hard and soft credit inquiries Your credit is the key to your financial health, and knowing your credit standing is vital in this day and age, as good credit is often required for renting an apartment, buying a car and even getting a cell phone. In order to get approved for these types of things, a lender or company will first check your credit reports to determine if you are financially responsible. Whenever your credit scores are checked or your credit reports are requested, a credit inquiry is made and recorded. As you are probably aware, there are two different types of credit inquiries: hard and soft. But what exactly do these inquiries mean for you and your credit scores? We break down the difference in the two and explain which one can impact your credit scores.

What is a hard credit inquiry?

A hard credit inquiry, also referred to as a hard pull, occurs whenever a third party pulls your credit reports when you are requesting or applying for a new line of credit. Mortgages, credit cards, auto loans and student loans are examples of credit that would require a hard inquiry. When you apply for one of these, the lender (e.g., the credit card issuer or bank) will request your credit reports to check your current standing in order to determine your creditworthiness, or how likely you are to default on the loan. When the lender requests your credit report from a credit bureau, that bureau will record the request, and the credit pull (or hard inquiry) will stay on your credit reports for two years. For example, if you apply for a Chase credit card, your credit reports will show a credit inquiry from Chase — regardless of whether or not you’re approved for the card. This means anytime another lender requests your credit reports within that two-year span, they can see who else has been checking your credit. You can also see hard inquires on your credit reports under the section labeled Credit Inquiries.

Things to remember about hard inquiries

The most important things to remember about a hard inquiry are that it stays on your credit reports, as we detailed above, and can impact your credit scores. If there are too many hard inquiries in a short time frame, it will not only make you appear desperate to lenders, which can result in a denied application, but also have a negative impact on your credit scores. That’s why it’s not wise to apply for multiple credit cards at one time, especially if you keep getting denied. It’s important to keep in mind that if there’s a hard inquiry that you didn’t authorize or recognize, you can request to have it removed, similar to the way you can have other ­errors on your credit reports removed.

What is a soft credit inquiry?

On the other hand, a soft credit inquiry, also referred to as a soft pull, happens when your credit is requested, but not for the sake of granting you access to credit or any credit-related things. Unlike a hard inquiry, a soft inquiry can be completed without your permission, even for marketing purposes. For example, when you receive a preapproval from your bank for a loan or credit card you qualify for, the bank pulled a soft inquiry to make sure you’re a good candidate. Another example is when a company is checking your credit as part of your background check in the hiring process. If you’re ever unsure of whether or not a credit pull will count as a hard or soft inquiry, it’s best you contact the company, creditor or lender directly to verify the type of inquiry before they complete it.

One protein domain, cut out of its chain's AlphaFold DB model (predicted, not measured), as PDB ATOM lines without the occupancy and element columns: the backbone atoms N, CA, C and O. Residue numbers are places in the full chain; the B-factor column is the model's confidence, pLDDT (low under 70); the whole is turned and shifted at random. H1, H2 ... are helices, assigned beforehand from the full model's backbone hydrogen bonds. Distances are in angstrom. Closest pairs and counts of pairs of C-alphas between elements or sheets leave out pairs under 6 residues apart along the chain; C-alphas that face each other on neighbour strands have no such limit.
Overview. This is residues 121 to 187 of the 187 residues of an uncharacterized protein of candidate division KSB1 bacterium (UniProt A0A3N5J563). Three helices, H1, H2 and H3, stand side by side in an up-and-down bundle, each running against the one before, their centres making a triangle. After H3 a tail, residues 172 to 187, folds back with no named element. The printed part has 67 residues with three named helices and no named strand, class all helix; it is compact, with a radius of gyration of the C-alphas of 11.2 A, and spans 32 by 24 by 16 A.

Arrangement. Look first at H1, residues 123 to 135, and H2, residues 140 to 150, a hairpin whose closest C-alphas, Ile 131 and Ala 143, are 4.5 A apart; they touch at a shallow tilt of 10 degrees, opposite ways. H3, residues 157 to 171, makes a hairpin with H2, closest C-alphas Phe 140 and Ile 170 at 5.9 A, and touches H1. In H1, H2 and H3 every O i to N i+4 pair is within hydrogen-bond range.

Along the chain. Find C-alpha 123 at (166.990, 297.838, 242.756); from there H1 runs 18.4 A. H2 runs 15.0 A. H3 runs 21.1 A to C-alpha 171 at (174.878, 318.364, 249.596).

Things to remember about soft inquiries

Unlike a hard inquiry, a soft inquiry will not impact your credit scores, nor will it show up on credit reports given to banks, lenders or other third parties, so there’s no need to worry about these types of credit inquiries having any positive or negative impact on your overall credit standing. Similarly, whenever you check your own credit reports, no matter how frequently or infrequently, it’s considered a soft inquiry, meaning it will not damage your credit scores.

How can I check my credit reports and scores?

Checking your credit reports and scores is an essential step before you apply for a credit card, but there are also some benefits to always being in the know with your credit. The good news is, as we described above, you can check your own credit without impacting your credit scores, and contrary to what you may have heard, there is a way to check your credit reports for free. That’s because the Fair Credit Reporting Act allows every U.S. citizen to check their credit reports from the three major credit bureaus — Experian, Equifax and TransUnion — once a year for free through AnnualCreditReport.com. You can request all three reports at once or opt to receive your reports individually. Unfortunately, this legislation doesn’t extend to credit scores — that may change soon — which means you’ll have to pay a small fee to check your credit scores.

While checking your credit reports and scores once per year is handy, it isn’t often enough to really get an understanding of your credit health or catch potential fraudulent accounts on your reports. As such, you may want to consider enlisting the help of a credit monitoring service. These services offer three-bureau monitoring, alert you of changes made to your credit reports and scores as well as provide you with explanations of factors that are hurting or helping you credit scores. Plus, a handful of these services offer free trials, which allow you to test the service prior to making a financial commitment. Visit our credit monitoring reviews to find the best service for your needs, and keep up with our credit monitoring blog to learn more about your credit reports and scores.